COMUNE On – Corey Smith Tells is as it is

October 26, 2009
Andrew Sayer writes for  He recently interviewed COMUNE’s Corey Smith, here it is for your reading pleasure, enjoy. My favourite quote “…if you don’t skate, you shouldn’t snowboard or else it’ll look weird.”
Comune: Some Thing Better Change

“Comune was formed from the idea that there will always be people out there who not only embrace the rawness and imperfections of everyday life, but use it to creatively push the boundaries of what’s possible in skateboarding, fashion, art, and music their own way, with complete disregard of the consequences.”

True, true, and true. While the emergence of another “lifestyle” clothing brand may bring back memories of all those flash-in-the-pan t-shirts you have sitting in your closet gathering dust, Comune is making waves right out of the gate and is far from your average soul-less brand.

One glance at their garment offerings, their eclectic skate/snow teams and supporters, and the crazy minds behind Comune, and you know they mean business. Already succeeding with their goal of providing clothing and support to those living a lifestyle of carefree idealism, they’ve already proven they have nothing to prove: Comune looks to be changing shit up and you’d better be ready.

With artist/snowboarder Corey Smith at the helm of art and team direction, and Jesse Fox adding support across Canada, I’m sure you’ll be skating, partying, and art’ing in Comune gear before you know it. Just don’t get the name tattooed on your neck just yet. Why not, you ask? Read the following interview below with Corey Smith to find out:

How did Comune get kicked off?
Frank Delgadio, the founder of Comune has been toying around with the name and idea for years. We had a good crew of creative young minds and we decided the time was right to do our own thing. You only live once right?

What separates Comune from other skate/snow clothing brands?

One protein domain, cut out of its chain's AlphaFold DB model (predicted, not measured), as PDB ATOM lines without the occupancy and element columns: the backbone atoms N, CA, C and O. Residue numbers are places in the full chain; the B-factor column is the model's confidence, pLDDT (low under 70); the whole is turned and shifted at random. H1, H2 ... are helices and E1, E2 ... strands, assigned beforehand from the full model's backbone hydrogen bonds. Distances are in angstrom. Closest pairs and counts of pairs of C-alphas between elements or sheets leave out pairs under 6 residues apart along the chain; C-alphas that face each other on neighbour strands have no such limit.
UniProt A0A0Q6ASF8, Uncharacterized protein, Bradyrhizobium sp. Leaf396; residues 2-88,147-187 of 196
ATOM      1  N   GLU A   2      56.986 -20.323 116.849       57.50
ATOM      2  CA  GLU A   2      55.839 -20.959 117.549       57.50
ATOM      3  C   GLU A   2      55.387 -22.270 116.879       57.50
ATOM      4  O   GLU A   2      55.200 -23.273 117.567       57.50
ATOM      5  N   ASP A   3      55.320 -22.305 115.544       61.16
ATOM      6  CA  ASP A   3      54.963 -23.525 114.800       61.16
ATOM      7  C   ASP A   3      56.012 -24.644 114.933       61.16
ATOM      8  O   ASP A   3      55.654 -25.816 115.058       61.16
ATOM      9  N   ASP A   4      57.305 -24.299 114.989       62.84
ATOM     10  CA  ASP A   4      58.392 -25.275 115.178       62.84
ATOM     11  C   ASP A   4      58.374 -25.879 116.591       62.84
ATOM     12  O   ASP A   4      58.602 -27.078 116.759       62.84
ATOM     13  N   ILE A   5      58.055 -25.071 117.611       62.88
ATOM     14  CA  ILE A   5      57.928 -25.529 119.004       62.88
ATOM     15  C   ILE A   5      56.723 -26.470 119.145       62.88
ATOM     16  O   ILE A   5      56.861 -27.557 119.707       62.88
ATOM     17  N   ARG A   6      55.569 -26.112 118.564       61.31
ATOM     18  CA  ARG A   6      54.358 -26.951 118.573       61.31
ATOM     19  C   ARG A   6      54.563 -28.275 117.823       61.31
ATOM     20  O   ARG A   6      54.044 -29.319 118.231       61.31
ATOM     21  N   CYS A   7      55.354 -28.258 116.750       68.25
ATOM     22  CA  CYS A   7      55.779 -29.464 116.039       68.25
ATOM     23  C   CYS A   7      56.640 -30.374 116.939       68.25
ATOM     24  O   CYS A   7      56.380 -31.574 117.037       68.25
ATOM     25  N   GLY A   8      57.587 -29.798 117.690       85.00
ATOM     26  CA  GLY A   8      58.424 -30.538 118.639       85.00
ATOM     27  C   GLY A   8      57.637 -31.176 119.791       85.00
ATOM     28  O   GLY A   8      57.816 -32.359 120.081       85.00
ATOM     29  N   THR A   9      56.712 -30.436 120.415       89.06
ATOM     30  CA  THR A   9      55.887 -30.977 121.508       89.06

I think the main thing is that while we do sponsor skaters and snowboarders and many of us who work here have roots in these activities it doesn’t define us. We’re definitely on the other end of the spectrum from say your extreme sports wild and zany skate/snow reality show clothing brand. We glean inspiration from contemporary fashion, art and music, friends and family. We have a very eclectic group of people making this brand unique. Everyone has a say in what we develop from the marketing intern to our pro skaters.

As an ex-pro shredder and artist, what role do you play in the brand?
I’m the art director, and I also help out with marketing and the team.

Both the skate and snow team are full of some pretty eclectic riders. What does it take to get on the skate team?
I think the biggest thing with our team is we want individuals. I’m not necessarily looking for a contest winner or who’s the raddest. I’m inspired by style and creativity more than anything. Like [Charles] Bukowski said, “Style is the answer to everything. A fresh way to approach a dull or dangerous thing. To do a dull thing with style is preferable to doing a dangerous thing without it”. I also want people who are easy to work with and want to be involved in shaping the brand as if it was their own, because it is!

What about the snow team?
Pretty much the same thing… There’s some wacky shit going on in snowboarding and there always has been. I just want riders that make snowboarding look cool, fun, and attainable – not retarded.

Both teams look like a pretty tight crew. Do new riders get on without the backing of the rest of the OG’s?
Yeah. I mean you gotta hang out and everyone’s gotta be down with you. We are not just going to put some dude on because he’s Johnny Rad.

How involved is the team in regards to product, ads, etcetera. Or are they just there to collect a pay cheque and sell a product?
They’re as involved as they want to be. I mean, they bring us stuff they like and we make it. We all have a say. I don’t really think any of our guys are good poster boys to sell product it’s just who we are and what we’re down with. If you like it perfect, please buy it ha-ha!

Is there a single rider that doesn’t have a tattoo?
I’d say it’s half and half. Some fools probably want tattoos but they can’t afford it. That’s where the ultra-shitty home tattoos come from.

Some winter-appropriate pieces from the Holiday ‘09 Comune catalogue.

Who is your money on to drop into a Comune neck tattoo first?
Hopefully no one! [laughs] I mean, I guess I couldn’t really fire someone for that, but it would definitely be frowned upon.

Do you think having a snow program gives Comune less credibility with skateboarders than if it was a 100% skate brand?
Yeah, probably, but we make clothes not skateboards. And most of our snowboarders skate too or grew up skating. I mean if you don’t skate, you shouldn’t snowboard or else it’ll look weird.

How did you get the infamous anti-sponsorship advocate, Scotty Wittlake, to ride for Comune?
I put him in a headlock. Literally…

What inspires the design elements of the clothing?
There are so many elements that go into the design process. I’d say overall when you look at out line there’s a feeling of minimalism, efficiency, class, and individuality.

Any plans laid out for the brand over the winter and next year?
Just continue to create unique clothing and live every day to the fullest.


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